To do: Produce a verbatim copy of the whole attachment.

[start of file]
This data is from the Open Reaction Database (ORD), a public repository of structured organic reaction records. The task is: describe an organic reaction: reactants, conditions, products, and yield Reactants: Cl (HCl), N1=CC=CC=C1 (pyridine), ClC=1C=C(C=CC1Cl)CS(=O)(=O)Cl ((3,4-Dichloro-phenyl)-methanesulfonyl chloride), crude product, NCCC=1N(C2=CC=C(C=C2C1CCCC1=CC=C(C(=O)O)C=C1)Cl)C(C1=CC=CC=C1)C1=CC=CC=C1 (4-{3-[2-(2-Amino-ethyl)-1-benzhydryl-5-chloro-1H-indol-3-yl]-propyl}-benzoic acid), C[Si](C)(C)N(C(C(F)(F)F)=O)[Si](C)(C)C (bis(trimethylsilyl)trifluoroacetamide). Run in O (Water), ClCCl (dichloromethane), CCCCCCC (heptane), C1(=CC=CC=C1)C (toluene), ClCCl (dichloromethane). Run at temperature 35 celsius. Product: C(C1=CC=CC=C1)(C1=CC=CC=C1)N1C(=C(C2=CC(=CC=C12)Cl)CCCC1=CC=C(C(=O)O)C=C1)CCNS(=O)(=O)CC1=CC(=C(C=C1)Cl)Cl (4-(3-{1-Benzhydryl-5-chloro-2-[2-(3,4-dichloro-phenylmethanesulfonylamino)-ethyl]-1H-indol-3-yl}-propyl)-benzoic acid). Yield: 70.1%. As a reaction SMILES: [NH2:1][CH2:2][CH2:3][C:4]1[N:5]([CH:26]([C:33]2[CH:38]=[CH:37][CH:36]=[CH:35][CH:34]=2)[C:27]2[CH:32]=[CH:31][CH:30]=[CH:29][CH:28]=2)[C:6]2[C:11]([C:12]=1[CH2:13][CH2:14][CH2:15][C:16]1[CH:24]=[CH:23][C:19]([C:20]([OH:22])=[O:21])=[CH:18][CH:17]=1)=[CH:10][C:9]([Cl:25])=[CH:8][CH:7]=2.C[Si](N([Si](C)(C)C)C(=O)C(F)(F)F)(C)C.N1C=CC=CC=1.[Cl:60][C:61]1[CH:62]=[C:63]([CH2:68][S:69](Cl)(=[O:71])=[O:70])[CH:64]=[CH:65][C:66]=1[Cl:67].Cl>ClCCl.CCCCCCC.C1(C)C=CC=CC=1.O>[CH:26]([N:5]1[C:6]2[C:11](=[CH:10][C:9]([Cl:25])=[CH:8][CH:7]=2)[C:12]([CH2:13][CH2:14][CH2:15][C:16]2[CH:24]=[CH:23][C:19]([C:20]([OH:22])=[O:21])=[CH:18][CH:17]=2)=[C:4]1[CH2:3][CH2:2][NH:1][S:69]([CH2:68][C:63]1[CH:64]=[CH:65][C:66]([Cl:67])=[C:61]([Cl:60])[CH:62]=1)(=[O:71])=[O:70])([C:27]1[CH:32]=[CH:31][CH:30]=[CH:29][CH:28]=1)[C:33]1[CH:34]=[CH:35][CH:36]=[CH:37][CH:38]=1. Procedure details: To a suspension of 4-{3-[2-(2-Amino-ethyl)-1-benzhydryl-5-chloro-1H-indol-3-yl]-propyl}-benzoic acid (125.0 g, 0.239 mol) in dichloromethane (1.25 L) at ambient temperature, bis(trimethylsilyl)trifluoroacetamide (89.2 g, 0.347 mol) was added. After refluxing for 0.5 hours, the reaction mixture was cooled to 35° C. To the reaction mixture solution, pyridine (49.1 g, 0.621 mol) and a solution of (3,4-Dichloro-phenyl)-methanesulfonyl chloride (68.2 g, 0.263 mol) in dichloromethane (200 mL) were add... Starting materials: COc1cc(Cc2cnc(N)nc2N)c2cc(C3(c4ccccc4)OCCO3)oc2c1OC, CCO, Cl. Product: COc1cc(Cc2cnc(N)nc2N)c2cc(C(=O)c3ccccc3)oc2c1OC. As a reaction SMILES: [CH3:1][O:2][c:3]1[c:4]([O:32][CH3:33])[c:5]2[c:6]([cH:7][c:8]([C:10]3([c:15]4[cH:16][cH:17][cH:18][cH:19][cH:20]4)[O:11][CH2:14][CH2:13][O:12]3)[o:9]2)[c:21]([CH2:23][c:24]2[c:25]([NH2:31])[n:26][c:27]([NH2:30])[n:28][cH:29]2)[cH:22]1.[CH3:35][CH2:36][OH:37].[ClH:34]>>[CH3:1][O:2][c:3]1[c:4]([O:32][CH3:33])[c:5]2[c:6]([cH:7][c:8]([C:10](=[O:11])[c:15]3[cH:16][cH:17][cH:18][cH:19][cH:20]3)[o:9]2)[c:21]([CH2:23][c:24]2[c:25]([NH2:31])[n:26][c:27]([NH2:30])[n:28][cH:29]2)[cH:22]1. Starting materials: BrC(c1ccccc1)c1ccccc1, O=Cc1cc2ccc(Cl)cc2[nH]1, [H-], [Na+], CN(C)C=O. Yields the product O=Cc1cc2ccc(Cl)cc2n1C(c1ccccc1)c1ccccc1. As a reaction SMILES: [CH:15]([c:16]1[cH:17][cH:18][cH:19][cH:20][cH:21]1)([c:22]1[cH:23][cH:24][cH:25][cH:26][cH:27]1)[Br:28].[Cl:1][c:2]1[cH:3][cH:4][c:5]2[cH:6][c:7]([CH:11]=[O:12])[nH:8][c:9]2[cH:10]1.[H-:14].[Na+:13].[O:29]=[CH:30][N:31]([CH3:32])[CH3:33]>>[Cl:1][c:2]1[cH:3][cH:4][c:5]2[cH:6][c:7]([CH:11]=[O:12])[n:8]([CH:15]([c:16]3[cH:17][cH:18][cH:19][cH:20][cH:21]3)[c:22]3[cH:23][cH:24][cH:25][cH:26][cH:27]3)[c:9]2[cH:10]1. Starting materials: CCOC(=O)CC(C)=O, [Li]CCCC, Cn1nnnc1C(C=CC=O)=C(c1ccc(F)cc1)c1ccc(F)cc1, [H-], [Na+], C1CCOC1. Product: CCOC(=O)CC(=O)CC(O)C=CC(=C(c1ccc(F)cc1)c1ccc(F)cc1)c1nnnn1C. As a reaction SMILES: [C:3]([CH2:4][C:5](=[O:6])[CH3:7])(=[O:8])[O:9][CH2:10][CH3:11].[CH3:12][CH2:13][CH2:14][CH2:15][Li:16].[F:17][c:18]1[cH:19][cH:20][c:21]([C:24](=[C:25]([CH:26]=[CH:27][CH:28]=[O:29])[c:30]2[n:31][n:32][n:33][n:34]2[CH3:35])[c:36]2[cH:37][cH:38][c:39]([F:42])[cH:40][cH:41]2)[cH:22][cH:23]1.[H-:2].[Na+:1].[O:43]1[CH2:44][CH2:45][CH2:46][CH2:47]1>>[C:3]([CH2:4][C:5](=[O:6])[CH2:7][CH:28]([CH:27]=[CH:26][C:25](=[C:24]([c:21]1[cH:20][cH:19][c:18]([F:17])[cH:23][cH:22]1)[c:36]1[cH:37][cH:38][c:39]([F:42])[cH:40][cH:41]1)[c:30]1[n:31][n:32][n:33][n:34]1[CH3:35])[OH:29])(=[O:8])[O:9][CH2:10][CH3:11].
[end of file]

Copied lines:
This data is from the Open Reaction Database (ORD), a public repository of structured organic reaction records. The task is: describe an organic reaction: reactants, conditions, products, and yield Reactants: Cl (HCl), N1=CC=CC=C1 (pyridine), ClC=1C=C(C=CC1Cl)CS(=O)(=O)Cl ((3,4-Dichloro-phenyl)-methanesulfonyl chloride), crude product, NCCC=1N(C2=CC=C(C=C2C1CCCC1=CC=C(C(=O)O)C=C1)Cl)C(C1=CC=CC=C1)C1=CC=CC=C1 (4-{3-[2-(2-Amino-ethyl)-1-benzhydryl-5-chloro-1H-indol-3-yl]-propyl}-benzoic acid), C[Si](C)(C)N(C(C(F)(F)F)=O)[Si](C)(C)C (bis(trimethylsilyl)trifluoroacetamide). Run in O (Water), ClCCl (dichloromethane), CCCCCCC (heptane), C1(=CC=CC=C1)C (toluene), ClCCl (dichloromethane). Run at temperature 35 celsius. Product: C(C1=CC=CC=C1)(C1=CC=CC=C1)N1C(=C(C2=CC(=CC=C12)Cl)CCCC1=CC=C(C(=O)O)C=C1)CCNS(=O)(=O)CC1=CC(=C(C=C1)Cl)Cl (4-(3-{1-Benzhydryl-5-chloro-2-[2-(3,4-dichloro-phenylmethanesulfonylamino)-ethyl]-1H-indol-3-yl}-propyl)-benzoic acid). Yield: 70.1%. As a reaction SMILES: [NH2:1][CH2:2][CH2:3][C:4]1[N:5]([CH:26]([C:33]2[CH:38]=[CH:37][CH:36]=[CH:35][CH:34]=2)[C:27]2[CH:32]=[CH:31][CH:30]=[CH:29][CH:28]=2)[C:6]2[C:11]([C:12]=1[CH2:13][CH2:14][CH2:15][C:16]1[CH:24]=[CH:23][C:19]([C:20]([OH:22])=[O:21])=[CH:18][CH:17]=1)=[CH:10][C:9]([Cl:25])=[CH:8][CH:7]=2.C[Si](N([Si](C)(C)C)C(=O)C(F)(F)F)(C)C.N1C=CC=CC=1.[Cl:60][C:61]1[CH:62]=[C:63]([CH2:68][S:69](Cl)(=[O:71])=[O:70])[CH:64]=[CH:65][C:66]=1[Cl:67].Cl>ClCCl.CCCCCCC.C1(C)C=CC=CC=1.O>[CH:26]([N:5]1[C:6]2[C:11](=[CH:10][C:9]([Cl:25])=[CH:8][CH:7]=2)[C:12]([CH2:13][CH2:14][CH2:15][C:16]2[CH:24]=[CH:23][C:19]([C:20]([OH:22])=[O:21])=[CH:18][CH:17]=2)=[C:4]1[CH2:3][CH2:2][NH:1][S:69]([CH2:68][C:63]1[CH:64]=[CH:65][C:66]([Cl:67])=[C:61]([Cl:60])[CH:62]=1)(=[O:71])=[O:70])([C:27]1[CH:32]=[CH:31][CH:30]=[CH:29][CH:28]=1)[C:33]1[CH:34]=[CH:35][CH:36]=[CH:37][CH:38]=1. Procedure details: To a suspension of 4-{3-[2-(2-Amino-ethyl)-1-benzhydryl-5-chloro-1H-indol-3-yl]-propyl}-benzoic acid (125.0 g, 0.239 mol) in dichloromethane (1.25 L) at ambient temperature, bis(trimethylsilyl)trifluoroacetamide (89.2 g, 0.347 mol) was added. After refluxing for 0.5 hours, the reaction mixture was cooled to 35° C. To the reaction mixture solution, pyridine (49.1 g, 0.621 mol) and a solution of (3,4-Dichloro-phenyl)-methanesulfonyl chloride (68.2 g, 0.263 mol) in dichloromethane (200 mL) were add... Starting materials: COc1cc(Cc2cnc(N)nc2N)c2cc(C3(c4ccccc4)OCCO3)oc2c1OC, CCO, Cl. Product: COc1cc(Cc2cnc(N)nc2N)c2cc(C(=O)c3ccccc3)oc2c1OC. As a reaction SMILES: [CH3:1][O:2][c:3]1[c:4]([O:32][CH3:33])[c:5]2[c:6]([cH:7][c:8]([C:10]3([c:15]4[cH:16][cH:17][cH:18][cH:19][cH:20]4)[O:11][CH2:14][CH2:13][O:12]3)[o:9]2)[c:21]([CH2:23][c:24]2[c:25]([NH2:31])[n:26][c:27]([NH2:30])[n:28][cH:29]2)[cH:22]1.[CH3:35][CH2:36][OH:37].[ClH:34]>>[CH3:1][O:2][c:3]1[c:4]([O:32][CH3:33])[c:5]2[c:6]([cH:7][c:8]([C:10](=[O:11])[c:15]3[cH:16][cH:17][cH:18][cH:19][cH:20]3)[o:9]2)[c:21]([CH2:23][c:24]2[c:25]([NH2:31])[n:26][c:27]([NH2:30])[n:28][cH:29]2)[cH:22]1. Starting materials: BrC(c1ccccc1)c1ccccc1, O=Cc1cc2ccc(Cl)cc2[nH]1, [H-], [Na+], CN(C)C=O. Yields the product O=Cc1cc2ccc(Cl)cc2n1C(c1ccccc1)c1ccccc1. As a reaction SMILES: [CH:15]([c:16]1[cH:17][cH:18][cH:19][cH:20][cH:21]1)([c:22]1[cH:23][cH:24][cH:25][cH:26][cH:27]1)[Br:28].[Cl:1][c:2]1[cH:3][cH:4][c:5]2[cH:6][c:7]([CH:11]=[O:12])[nH:8][c:9]2[cH:10]1.[H-:14].[Na+:13].[O:29]=[CH:30][N:31]([CH3:32])[CH3:33]>>[Cl:1][c:2]1[cH:3][cH:4][c:5]2[cH:6][c:7]([CH:11]=[O:12])[n:8]([CH:15]([c:16]3[cH:17][cH:18][cH:19][cH:20][cH:21]3)[c:22]3[cH:23][cH:24][cH:25][cH:26][cH:27]3)[c:9]2[cH:10]1. Starting materials: CCOC(=O)CC(C)=O, [Li]CCCC, Cn1nnnc1C(C=CC=O)=C(c1ccc(F)cc1)c1ccc(F)cc1, [H-], [Na+], C1CCOC1. Product: CCOC(=O)CC(=O)CC(O)C=CC(=C(c1ccc(F)cc1)c1ccc(F)cc1)c1nnnn1C. As a reaction SMILES: [C:3]([CH2:4][C:5](=[O:6])[CH3:7])(=[O:8])[O:9][CH2:10][CH3:11].[CH3:12][CH2:13][CH2:14][CH2:15][Li:16].[F:17][c:18]1[cH:19][cH:20][c:21]([C:24](=[C:25]([CH:26]=[CH:27][CH:28]=[O:29])[c:30]2[n:31][n:32][n:33][n:34]2[CH3:35])[c:36]2[cH:37][cH:38][c:39]([F:42])[cH:40][cH:41]2)[cH:22][cH:23]1.[H-:2].[Na+:1].[O:43]1[CH2:44][CH2:45][CH2:46][CH2:47]1>>[C:3]([CH2:4][C:5](=[O:6])[CH2:7][CH:28]([CH:27]=[CH:26][C:25](=[C:24]([c:21]1[cH:20][cH:19][c:18]([F:17])[cH:23][cH:22]1)[c:36]1[cH:37][cH:38][c:39]([F:42])[cH:40][cH:41]1)[c:30]1[n:31][n:32][n:33][n:34]1[CH3:35])[OH:29])(=[O:8])[O:9][CH2:10][CH3:11].